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The mystery of the peacocks

Chico Enterprise-Record logo Chico Enterprise-Record 6/19/2020 Carin Dorghalli
a colorful bird perched on a branch: A peacock stands atop a shed Thursday in the backyard of a home on Centennial Avenue in Chico. (Carin Dorghalli -- Enterprise-Record) © Provided by Chico Enterprise-Record A peacock stands atop a shed Thursday in the backyard of a home on Centennial Avenue in Chico. (Carin Dorghalli -- Enterprise-Record)

CHICO — A caw echoes. Bushes rustle. A closer look reveals blues and greens and purples. Then a peacock emerges. A cascade of vibrancy extends far past its crowned head. It is a mystery to the neighborhood nestled on Centennial Avenue. How it got there, no one knows.

It is not alone. Approximately 30 more roam free in the yards of the neighbors. They are part of the street’s identity, and have been for 60 years.

They can often be seen and heard while walking down the south side of Bidwell Park toward Hooker Oak.

Marilyn Goolsby, 90, is one of the longest residents of Centennial Avenue. The neighbors know her as the expert on the peafowl.

“They’re very friendly,” Goolsby said. “They will give you a lot of affection.”

When she first moved to the neighborhood in 1960, the peacocks were already there. She was not surprised by them. Instead, she immediately embraced them as part of her life. As have the rest of the neighbors.

Ron Anderson is the third generation to live on Centennial. He’s been there since 1945. The peacocks spend much of their time on an empty dirt lot on his property. He has no memory of them from his childhood. He first saw them appear after he was married in 1959, around the same time Goolsby moved in next door.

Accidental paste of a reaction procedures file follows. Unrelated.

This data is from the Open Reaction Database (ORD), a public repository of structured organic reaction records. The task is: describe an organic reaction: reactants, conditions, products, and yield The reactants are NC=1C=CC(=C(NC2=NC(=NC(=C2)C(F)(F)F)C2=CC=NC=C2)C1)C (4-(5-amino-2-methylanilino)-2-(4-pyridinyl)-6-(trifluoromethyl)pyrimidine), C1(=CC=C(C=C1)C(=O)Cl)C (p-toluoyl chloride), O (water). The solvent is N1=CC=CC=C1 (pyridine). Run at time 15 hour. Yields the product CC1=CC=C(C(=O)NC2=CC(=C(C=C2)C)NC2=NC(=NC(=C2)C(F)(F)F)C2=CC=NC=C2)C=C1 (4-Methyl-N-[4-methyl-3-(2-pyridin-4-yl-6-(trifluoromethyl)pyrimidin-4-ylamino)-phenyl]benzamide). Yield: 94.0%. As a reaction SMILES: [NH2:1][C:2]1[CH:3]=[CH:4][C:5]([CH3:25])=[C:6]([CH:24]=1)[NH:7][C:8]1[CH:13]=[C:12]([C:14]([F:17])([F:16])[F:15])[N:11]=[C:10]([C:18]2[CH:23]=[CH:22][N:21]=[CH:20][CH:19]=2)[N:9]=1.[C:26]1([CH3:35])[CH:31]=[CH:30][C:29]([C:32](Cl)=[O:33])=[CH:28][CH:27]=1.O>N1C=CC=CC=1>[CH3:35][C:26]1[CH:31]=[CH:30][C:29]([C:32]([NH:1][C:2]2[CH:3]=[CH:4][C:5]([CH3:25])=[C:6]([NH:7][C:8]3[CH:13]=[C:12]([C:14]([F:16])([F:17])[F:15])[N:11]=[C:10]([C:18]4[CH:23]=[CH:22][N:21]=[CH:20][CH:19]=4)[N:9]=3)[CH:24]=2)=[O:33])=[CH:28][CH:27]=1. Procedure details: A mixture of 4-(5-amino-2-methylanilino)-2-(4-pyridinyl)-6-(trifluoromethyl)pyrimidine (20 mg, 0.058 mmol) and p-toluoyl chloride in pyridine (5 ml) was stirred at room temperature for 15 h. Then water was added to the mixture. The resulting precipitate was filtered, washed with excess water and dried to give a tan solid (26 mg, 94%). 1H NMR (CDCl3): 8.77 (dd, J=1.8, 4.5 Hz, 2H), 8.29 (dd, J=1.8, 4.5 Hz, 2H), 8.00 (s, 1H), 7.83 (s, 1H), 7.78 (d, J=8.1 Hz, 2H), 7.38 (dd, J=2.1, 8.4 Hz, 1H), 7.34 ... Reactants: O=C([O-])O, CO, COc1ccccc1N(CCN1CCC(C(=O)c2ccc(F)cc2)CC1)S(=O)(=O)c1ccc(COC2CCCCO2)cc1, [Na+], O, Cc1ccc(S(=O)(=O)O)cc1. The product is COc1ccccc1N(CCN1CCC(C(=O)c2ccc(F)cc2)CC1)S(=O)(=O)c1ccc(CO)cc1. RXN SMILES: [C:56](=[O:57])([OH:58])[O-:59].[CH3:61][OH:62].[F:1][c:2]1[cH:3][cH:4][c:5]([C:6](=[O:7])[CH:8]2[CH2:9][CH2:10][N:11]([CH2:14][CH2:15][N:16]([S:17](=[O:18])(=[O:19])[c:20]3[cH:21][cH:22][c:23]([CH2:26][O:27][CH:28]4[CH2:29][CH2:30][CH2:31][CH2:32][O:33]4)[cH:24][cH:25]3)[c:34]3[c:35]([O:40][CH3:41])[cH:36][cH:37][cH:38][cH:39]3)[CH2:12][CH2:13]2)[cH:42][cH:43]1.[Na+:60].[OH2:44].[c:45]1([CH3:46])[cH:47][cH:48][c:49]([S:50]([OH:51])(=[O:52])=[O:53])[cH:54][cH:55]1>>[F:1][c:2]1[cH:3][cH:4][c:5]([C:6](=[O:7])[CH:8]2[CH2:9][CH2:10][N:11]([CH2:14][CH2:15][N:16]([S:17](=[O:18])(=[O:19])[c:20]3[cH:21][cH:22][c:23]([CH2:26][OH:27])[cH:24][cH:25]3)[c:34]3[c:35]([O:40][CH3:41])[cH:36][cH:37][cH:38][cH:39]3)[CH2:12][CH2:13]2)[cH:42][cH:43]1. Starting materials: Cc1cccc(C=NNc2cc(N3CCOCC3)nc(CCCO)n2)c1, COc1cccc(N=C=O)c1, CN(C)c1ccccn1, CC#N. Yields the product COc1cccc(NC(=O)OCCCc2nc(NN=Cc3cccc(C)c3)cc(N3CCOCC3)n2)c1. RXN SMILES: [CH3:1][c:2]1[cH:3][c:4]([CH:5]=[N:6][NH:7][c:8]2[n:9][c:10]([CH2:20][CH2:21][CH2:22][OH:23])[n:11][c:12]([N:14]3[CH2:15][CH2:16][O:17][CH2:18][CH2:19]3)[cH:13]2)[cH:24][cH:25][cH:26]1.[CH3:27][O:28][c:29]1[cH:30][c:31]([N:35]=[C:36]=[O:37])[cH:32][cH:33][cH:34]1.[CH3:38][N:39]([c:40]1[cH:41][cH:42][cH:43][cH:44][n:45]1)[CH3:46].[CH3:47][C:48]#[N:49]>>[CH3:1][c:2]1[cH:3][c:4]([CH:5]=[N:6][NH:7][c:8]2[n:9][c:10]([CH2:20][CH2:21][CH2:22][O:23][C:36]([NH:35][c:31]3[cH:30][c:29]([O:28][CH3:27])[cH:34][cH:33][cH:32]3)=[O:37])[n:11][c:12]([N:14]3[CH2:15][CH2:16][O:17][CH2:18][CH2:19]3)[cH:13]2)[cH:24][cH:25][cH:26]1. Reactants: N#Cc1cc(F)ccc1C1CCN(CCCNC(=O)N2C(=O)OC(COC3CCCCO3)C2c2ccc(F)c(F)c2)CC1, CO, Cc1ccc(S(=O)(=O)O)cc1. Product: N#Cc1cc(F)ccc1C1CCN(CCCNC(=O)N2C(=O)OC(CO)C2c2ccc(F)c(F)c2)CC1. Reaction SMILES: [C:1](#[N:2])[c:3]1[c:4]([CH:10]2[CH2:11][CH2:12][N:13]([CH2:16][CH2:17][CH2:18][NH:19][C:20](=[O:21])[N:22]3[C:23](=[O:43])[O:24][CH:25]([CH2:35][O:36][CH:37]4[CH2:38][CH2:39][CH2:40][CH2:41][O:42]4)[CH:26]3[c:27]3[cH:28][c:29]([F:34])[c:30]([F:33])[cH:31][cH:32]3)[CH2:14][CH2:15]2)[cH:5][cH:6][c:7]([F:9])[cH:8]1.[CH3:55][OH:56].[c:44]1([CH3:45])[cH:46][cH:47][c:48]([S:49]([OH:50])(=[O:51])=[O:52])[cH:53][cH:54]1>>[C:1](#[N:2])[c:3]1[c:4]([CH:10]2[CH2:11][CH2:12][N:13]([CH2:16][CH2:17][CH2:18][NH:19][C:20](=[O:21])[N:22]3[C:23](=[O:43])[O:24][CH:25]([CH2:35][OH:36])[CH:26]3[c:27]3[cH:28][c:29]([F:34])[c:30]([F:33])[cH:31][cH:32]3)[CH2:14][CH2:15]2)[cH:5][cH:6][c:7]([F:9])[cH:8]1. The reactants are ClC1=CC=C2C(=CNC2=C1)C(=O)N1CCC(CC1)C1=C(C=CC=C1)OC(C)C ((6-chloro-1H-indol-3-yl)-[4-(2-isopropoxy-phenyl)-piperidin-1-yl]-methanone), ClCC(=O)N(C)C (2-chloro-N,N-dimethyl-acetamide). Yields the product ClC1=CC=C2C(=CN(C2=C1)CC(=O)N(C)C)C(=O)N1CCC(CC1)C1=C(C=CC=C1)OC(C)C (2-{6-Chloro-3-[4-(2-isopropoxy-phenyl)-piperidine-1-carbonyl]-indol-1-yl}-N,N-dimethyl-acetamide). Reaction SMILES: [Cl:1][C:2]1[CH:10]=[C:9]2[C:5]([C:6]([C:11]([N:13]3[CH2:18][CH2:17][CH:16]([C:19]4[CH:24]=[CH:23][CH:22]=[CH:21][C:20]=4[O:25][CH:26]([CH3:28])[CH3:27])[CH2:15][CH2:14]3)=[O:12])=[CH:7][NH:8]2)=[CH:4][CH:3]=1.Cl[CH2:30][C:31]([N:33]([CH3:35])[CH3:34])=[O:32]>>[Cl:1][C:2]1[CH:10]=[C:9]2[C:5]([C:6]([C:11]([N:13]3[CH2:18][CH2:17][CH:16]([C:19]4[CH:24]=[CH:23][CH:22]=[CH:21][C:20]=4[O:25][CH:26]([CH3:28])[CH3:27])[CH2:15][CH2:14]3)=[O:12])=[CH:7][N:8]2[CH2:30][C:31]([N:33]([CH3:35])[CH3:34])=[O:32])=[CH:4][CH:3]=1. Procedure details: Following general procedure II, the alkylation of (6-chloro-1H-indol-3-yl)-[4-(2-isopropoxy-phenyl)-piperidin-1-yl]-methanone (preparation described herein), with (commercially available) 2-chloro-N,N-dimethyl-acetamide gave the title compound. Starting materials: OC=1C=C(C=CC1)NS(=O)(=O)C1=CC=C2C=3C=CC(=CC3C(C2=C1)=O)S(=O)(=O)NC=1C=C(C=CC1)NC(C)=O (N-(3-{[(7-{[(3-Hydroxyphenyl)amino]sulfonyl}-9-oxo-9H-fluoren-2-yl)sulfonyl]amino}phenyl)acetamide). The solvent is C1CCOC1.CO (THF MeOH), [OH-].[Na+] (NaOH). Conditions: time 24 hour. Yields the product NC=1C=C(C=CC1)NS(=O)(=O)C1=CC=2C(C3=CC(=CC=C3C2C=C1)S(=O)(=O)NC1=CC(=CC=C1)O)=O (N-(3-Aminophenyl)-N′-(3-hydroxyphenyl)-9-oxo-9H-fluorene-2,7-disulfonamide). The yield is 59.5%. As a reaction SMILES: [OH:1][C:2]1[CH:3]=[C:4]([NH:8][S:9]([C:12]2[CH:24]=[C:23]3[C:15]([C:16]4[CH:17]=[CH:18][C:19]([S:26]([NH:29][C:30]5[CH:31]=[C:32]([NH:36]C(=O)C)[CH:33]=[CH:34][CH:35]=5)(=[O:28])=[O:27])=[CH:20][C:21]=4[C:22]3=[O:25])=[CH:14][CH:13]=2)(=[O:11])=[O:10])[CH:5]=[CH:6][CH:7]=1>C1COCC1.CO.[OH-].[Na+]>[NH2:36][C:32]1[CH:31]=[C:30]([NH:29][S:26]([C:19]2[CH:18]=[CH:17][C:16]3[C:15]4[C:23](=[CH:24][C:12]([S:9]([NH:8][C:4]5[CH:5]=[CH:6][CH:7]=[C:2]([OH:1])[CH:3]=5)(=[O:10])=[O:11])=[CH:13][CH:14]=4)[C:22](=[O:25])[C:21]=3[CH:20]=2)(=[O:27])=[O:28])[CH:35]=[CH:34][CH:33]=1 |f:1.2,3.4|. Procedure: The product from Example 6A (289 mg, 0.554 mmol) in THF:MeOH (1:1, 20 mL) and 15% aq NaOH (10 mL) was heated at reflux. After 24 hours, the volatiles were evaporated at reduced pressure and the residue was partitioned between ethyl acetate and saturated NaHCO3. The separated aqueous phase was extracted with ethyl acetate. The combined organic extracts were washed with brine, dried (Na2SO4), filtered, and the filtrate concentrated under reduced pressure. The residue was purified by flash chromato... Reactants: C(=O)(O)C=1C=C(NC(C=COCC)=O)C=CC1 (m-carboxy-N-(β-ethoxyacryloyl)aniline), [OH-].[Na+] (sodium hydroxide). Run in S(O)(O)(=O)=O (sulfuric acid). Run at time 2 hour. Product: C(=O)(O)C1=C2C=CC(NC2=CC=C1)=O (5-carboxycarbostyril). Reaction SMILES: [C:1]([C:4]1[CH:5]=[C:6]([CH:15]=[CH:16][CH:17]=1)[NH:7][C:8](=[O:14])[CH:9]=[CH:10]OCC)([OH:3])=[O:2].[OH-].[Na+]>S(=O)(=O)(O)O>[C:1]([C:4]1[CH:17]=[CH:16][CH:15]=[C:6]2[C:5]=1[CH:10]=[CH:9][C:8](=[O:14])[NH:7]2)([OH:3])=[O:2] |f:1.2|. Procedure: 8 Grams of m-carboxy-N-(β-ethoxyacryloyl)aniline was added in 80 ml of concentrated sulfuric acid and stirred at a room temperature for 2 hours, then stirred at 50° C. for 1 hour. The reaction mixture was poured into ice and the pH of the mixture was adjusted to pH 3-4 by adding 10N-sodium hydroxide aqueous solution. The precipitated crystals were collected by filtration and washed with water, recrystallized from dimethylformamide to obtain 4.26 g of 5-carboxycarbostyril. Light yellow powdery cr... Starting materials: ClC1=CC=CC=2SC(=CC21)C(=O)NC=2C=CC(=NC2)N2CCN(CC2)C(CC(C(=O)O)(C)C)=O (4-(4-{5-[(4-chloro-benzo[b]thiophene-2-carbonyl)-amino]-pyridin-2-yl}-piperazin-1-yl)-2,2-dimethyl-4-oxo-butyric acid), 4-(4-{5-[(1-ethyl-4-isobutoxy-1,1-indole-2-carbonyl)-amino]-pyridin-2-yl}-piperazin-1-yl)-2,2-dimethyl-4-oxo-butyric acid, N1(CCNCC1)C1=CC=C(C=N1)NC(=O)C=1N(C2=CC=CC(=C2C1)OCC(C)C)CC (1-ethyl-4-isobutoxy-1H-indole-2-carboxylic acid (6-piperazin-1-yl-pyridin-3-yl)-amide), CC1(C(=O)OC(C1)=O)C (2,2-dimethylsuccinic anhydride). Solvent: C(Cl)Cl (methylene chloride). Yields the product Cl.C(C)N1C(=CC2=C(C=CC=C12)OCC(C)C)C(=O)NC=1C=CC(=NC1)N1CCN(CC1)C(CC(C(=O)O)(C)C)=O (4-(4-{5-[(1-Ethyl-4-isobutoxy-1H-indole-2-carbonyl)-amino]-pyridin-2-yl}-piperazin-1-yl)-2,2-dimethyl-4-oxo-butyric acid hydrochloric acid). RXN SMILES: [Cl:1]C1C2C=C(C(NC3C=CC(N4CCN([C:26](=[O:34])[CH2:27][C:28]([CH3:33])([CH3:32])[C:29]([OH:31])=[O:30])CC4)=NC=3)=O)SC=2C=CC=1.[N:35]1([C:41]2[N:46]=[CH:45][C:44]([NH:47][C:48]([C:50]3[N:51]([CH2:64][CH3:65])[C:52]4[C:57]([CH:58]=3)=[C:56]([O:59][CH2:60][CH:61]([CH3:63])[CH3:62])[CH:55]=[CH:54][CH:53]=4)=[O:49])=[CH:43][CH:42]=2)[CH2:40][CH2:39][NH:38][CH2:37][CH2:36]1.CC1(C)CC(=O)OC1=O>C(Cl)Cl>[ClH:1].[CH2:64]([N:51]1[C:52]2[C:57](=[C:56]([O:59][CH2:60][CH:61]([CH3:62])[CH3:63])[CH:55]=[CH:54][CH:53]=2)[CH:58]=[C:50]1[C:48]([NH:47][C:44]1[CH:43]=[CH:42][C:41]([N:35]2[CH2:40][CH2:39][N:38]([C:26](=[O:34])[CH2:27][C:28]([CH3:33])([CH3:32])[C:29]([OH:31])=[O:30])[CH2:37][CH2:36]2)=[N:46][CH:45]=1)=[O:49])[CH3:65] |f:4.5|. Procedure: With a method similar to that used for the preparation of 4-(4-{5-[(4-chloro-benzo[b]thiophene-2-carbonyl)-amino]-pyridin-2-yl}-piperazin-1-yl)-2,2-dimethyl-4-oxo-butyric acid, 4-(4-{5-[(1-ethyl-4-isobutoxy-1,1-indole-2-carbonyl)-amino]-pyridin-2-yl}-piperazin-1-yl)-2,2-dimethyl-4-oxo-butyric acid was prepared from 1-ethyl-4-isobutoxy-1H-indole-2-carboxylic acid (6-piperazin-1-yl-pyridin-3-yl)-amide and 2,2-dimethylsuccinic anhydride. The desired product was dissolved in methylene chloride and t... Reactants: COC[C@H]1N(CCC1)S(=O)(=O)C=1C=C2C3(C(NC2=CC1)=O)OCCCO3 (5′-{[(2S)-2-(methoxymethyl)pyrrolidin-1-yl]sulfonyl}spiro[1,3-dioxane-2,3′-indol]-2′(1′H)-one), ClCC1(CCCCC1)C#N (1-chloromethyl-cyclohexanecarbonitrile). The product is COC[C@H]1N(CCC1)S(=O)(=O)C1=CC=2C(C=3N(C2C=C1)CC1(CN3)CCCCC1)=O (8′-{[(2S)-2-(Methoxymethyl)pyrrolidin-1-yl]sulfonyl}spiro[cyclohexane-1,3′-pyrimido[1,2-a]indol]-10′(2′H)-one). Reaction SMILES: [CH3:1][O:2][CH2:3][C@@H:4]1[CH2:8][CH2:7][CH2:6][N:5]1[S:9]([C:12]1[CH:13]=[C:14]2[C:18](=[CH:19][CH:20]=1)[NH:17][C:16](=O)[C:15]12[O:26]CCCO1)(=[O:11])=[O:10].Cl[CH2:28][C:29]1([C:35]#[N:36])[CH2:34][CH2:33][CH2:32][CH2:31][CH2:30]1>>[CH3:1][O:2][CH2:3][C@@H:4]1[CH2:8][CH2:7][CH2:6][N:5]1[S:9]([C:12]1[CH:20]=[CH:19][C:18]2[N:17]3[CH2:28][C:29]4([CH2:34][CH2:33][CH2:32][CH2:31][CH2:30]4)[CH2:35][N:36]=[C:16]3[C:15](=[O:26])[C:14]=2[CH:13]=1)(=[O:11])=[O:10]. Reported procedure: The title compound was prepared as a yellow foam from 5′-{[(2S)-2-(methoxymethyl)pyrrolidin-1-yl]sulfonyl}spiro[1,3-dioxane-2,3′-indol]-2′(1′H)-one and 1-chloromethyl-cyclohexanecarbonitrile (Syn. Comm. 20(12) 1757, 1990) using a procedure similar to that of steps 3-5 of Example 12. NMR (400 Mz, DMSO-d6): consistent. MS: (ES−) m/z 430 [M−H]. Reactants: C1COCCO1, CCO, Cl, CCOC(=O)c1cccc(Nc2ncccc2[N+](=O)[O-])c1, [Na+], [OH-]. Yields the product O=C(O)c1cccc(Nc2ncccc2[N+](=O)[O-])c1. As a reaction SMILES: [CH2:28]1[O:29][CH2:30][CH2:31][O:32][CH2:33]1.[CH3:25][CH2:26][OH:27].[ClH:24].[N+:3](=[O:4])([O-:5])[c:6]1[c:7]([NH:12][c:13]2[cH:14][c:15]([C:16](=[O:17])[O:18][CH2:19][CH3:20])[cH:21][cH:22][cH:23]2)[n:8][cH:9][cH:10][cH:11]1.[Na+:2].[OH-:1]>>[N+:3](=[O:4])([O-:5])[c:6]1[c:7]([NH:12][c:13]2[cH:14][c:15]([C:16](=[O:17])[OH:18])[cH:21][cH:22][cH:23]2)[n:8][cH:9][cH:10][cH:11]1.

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The backyards of the neighborhood intertwine. A walk through them is like an eclectic safari. Bamboo stands tall. Leaves scatter below. Bushes form mazes.

The peacocks maneuver their bodies with grace through it all, but they do not always remain on the ground. They hop, their colorful tails swaying in the air like petals of a dandelion. Goolsby will find them up in trees and on her roof.

Four chicks recently hatched. Standing at a couple of inches tall, they follow their mother closely. They all drink from a birdbath on Goolsby’s patio. Another mother laid eggs in a hidden corner of Goolsby’s home. She spends every hour protecting them. It’s expected they’ll hatch this week.

Gooslby’s son, John Goolsby, was 8 years old when the family moved into the neighborhood. He has fond memories of feeding the birds as a kid with his two brothers.

A nearby neighbor has three kids below the age of five who are now enjoying the peacocks as the Goolsby brothers once did.

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